How to freak out 12% less about COVID19

Yesterday I walked around the botanical gardens at 10pm crying like a madzer. At a couple of points, I properly wailed. Luckily the track was empty. Like many of us,

I’m scared. I’m fragile as a leaf. I’m losing most of my income, and all my business security. I’m worried for my loved ones who are at risk.

I have a friend on lock-down in Spain telling me to make the most of our ability to walk outside and exercise. 😬

This is a crazy time to be living, and a very hard time to keep our nervous systems regulated so we don’t freak out.

If you’re freaking out, read on, I have some thoughts (and a free workshop!) that I hope will help us zoom out from the panic just slightly.

Often we get sick (any kind of sick, not just COVID-19) when we’re burning the candle at both ends.

Getting a cold or the flu is a sign from our body that something needs to give.

When we get sick it forces our whole body to slow down. At first, we fight the illness, we struggle against it, try to keep working, try to tough it out.

Then eventually we realise we’re making it worse. We don’t have the energy. So we lie down, we don’t go out, we become completely introspective.

Everything in us slows us down.

And sadly, some of our cells die as our immune system fights the illness.

Often during these times, horrible as they can be, we look at things differently.

We vow that when we get better, we’ll be so bloody grateful for feeling healthy. We vow to take care of ourselves better. We look forward to connecting with our loved ones again after a period of hibernation. And often, we come out of it with a slightly new perspective on our life.

I believe that is what will happen with this scary-ass novel coronavirus pandemic.

Imagine the whole world as one giant organism, one person. Things aren’t working.

The climate is changing too fast, we’re depleting this person’s resources, we’re driving them too hard. Something’s got to give.

Then a virus comes and slows the world down.

It starts small, a warning. A scratchy throat. One body part: China. A few hundred people.

The people don’t listen, they still continue business as normal. The virus starts to spread.

Eventually most of the body parts (of the world) have shut down and are waiting it out. Parts of the world are still fighting to keep going, still working, still struggling to fight with the virus.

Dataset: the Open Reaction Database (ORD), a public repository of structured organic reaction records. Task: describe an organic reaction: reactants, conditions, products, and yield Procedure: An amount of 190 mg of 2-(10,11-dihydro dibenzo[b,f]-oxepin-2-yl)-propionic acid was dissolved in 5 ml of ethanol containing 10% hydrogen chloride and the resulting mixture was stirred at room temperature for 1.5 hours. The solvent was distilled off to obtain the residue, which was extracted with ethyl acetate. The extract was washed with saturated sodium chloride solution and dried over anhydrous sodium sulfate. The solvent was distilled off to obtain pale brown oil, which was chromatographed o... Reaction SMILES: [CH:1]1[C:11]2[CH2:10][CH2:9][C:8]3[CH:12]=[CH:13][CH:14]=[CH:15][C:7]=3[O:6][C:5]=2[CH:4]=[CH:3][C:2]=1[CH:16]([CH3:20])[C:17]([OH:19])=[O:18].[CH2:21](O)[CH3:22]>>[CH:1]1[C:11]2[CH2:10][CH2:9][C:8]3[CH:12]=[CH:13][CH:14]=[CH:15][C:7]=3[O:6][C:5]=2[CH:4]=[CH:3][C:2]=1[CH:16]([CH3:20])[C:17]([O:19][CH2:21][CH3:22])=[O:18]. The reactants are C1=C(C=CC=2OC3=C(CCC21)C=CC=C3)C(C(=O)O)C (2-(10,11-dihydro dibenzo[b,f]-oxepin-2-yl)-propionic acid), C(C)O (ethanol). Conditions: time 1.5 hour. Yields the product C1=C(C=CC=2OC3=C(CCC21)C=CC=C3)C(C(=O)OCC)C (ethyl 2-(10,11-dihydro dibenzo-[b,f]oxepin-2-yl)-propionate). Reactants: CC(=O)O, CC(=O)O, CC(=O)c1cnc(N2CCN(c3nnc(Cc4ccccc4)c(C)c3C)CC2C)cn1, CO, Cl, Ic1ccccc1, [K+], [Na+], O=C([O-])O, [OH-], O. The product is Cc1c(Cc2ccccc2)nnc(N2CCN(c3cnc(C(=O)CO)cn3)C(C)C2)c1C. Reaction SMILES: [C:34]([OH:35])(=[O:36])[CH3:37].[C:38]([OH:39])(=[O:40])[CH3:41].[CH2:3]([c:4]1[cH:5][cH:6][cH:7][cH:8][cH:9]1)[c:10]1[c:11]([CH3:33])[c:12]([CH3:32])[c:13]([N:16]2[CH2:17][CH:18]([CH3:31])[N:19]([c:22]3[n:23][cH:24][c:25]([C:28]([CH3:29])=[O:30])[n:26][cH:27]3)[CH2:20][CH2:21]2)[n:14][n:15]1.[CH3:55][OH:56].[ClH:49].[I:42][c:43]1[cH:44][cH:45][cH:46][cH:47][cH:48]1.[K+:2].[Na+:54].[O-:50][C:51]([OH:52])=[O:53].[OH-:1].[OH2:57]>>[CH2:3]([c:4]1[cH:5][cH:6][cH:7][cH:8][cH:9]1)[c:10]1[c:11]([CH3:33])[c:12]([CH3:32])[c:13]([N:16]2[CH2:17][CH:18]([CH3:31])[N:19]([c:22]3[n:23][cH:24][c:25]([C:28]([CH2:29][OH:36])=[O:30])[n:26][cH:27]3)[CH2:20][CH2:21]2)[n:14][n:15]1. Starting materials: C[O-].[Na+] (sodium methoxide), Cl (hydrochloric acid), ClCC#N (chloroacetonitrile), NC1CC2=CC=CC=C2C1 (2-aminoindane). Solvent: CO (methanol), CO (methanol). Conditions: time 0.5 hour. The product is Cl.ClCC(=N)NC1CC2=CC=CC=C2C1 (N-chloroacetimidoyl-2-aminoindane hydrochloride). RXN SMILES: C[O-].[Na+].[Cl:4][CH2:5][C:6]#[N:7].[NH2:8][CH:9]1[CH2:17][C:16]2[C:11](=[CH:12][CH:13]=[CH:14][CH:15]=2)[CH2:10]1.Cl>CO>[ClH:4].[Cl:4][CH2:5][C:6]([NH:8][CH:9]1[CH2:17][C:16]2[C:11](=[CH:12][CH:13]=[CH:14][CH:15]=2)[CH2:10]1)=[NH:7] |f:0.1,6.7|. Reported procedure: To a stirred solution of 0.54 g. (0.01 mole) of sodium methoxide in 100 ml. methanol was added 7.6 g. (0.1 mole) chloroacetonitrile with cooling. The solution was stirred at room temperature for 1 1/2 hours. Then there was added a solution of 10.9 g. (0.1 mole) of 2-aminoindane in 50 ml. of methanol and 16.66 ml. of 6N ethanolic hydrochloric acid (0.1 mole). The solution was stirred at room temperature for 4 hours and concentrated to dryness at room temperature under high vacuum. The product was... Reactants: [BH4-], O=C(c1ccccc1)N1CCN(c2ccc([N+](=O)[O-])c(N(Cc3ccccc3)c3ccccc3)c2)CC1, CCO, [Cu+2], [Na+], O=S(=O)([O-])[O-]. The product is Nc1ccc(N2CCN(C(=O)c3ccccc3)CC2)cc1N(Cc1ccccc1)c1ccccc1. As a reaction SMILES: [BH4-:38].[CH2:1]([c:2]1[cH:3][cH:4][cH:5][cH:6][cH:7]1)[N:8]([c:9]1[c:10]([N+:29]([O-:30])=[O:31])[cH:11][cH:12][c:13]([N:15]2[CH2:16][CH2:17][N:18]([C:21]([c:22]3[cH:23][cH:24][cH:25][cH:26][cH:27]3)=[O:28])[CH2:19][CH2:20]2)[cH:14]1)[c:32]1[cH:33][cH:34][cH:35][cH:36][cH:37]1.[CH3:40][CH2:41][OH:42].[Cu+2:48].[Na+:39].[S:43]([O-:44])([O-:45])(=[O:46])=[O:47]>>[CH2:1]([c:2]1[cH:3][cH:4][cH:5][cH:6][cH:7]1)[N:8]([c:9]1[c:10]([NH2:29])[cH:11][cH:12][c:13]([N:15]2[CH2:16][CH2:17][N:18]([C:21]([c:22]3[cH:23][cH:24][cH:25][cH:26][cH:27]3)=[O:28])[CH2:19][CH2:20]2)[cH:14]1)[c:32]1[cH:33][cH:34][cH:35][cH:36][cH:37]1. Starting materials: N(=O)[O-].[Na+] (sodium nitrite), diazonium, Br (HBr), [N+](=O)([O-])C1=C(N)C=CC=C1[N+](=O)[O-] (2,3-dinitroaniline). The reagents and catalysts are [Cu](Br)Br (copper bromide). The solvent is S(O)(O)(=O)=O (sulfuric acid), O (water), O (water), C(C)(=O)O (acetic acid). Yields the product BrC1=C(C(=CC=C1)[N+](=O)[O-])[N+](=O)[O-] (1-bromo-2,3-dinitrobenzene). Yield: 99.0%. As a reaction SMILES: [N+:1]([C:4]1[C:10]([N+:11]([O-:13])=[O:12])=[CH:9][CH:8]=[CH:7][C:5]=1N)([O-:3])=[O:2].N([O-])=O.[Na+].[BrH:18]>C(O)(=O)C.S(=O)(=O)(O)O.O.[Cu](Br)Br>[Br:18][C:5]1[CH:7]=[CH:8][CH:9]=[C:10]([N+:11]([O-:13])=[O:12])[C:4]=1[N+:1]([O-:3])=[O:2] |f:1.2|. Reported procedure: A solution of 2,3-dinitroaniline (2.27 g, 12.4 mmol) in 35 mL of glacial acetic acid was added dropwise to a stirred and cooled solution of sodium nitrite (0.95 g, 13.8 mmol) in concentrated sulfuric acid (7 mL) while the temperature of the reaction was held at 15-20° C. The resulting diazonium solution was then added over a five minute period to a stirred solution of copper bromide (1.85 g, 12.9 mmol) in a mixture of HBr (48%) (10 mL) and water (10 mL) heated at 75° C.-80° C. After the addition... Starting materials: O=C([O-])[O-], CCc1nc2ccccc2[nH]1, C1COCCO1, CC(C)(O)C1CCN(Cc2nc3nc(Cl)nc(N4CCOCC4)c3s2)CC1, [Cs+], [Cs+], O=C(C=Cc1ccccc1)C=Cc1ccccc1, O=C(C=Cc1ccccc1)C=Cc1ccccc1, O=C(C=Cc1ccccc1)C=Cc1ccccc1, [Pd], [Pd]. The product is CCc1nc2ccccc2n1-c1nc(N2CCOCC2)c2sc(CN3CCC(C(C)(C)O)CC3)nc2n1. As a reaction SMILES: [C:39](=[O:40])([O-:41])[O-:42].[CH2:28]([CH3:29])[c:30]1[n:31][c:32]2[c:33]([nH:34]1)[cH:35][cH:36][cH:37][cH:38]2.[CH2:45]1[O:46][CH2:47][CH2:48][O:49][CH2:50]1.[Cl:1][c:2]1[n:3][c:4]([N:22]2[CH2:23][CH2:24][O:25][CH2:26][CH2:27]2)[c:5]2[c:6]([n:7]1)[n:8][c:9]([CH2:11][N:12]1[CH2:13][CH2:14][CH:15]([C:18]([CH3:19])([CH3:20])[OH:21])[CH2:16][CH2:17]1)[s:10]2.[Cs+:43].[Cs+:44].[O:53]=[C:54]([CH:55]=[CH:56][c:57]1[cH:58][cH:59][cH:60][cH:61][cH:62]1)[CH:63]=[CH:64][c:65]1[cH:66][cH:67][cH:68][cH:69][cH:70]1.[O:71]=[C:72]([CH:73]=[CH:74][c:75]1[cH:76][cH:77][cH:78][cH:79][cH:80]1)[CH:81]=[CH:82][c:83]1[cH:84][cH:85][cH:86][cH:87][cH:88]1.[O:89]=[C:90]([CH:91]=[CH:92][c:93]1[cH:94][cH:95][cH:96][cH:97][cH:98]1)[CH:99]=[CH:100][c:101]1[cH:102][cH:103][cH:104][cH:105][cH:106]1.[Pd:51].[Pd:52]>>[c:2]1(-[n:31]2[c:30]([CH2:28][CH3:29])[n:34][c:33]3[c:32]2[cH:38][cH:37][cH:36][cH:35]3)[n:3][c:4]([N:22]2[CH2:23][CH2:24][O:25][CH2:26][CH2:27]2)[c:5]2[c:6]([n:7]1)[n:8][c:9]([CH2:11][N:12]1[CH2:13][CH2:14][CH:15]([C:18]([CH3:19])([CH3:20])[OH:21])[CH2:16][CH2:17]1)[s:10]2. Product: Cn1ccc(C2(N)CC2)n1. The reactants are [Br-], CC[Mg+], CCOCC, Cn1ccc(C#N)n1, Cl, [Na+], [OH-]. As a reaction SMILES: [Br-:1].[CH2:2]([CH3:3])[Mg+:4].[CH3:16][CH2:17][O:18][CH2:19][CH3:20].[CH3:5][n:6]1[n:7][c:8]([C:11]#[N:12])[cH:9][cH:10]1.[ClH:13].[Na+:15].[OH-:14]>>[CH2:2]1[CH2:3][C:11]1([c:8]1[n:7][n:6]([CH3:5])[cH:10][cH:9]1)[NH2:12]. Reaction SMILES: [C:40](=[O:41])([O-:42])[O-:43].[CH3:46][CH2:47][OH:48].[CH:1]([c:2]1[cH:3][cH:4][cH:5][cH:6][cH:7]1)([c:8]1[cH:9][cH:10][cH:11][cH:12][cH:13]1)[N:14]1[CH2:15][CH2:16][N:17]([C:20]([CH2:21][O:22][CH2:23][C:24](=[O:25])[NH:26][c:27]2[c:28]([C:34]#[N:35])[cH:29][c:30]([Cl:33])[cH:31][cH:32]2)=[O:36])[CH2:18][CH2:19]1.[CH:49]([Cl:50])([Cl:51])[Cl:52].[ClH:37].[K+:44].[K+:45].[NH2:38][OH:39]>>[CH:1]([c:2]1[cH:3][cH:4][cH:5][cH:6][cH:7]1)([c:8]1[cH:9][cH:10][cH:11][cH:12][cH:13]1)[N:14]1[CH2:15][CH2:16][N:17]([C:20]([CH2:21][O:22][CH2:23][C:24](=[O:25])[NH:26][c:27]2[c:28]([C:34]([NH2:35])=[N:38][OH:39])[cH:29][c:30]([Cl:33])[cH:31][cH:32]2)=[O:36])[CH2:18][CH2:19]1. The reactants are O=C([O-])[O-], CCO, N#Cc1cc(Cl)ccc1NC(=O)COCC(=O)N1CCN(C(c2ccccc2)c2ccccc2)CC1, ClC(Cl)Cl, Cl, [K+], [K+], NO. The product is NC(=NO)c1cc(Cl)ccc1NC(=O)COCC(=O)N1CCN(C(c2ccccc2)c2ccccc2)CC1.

But the virus continues to spread. Eventually it seems we’ll all have no choice but to slow the fuck down, go into lock down, and wait it out as best we can.

And devastatingly, just like cells in the body die when we are sick, the world is losing some of its wonderful people.

It’s so scary when it impacts people you love, people lose lives, people’s mental health deteriorates, people lose a lot of money, businesses close, the economy falters. I’m not denying any of that.

The majority of my income comes from in-person corporate workshops, almost all of which have been postponed indefinitely. I run an Airbnb that just lost ALL its bookings. And most scary of all, one of the people I love most in the world has a lung condition. 

So I get it. This shit is scary and unprecedented and uncertain and anxiety provoking.

But my hope for this virus is that it makes us, as individuals and as a whole, become introspective and look at the way we’re living in the world.

Makes us reconsider our priorities. Makes us look after people, and the world above all else.

No one knows how it will turn out yet, but maybe this virus was the kick up the ass the world desperately needed.

To wake us all up and force us to pay attention to all the dumb shit we’re doing, individually and globally.

And to remind us to be grateful for our health and the health of our loved ones.

Something good always comes from something horrendous.

Right now we’re in the thick of the dust as the rubble falls around us. It will settle.

And the view will be different when it does.

What to do when your mind gets stuck on rumination mode

What to do when your mind gets stuck on rumination mode

Last week I caught Neville becoming as repetitive as that time my dad gave my 16yo self a party pill and I talked a random guy’s ear off. “I’m sad.” Neville mourned. “So sad. So lonely. I miss BGC. I’m alone. Alooooone. Sad and alone. Alone and sad. So sad. And...

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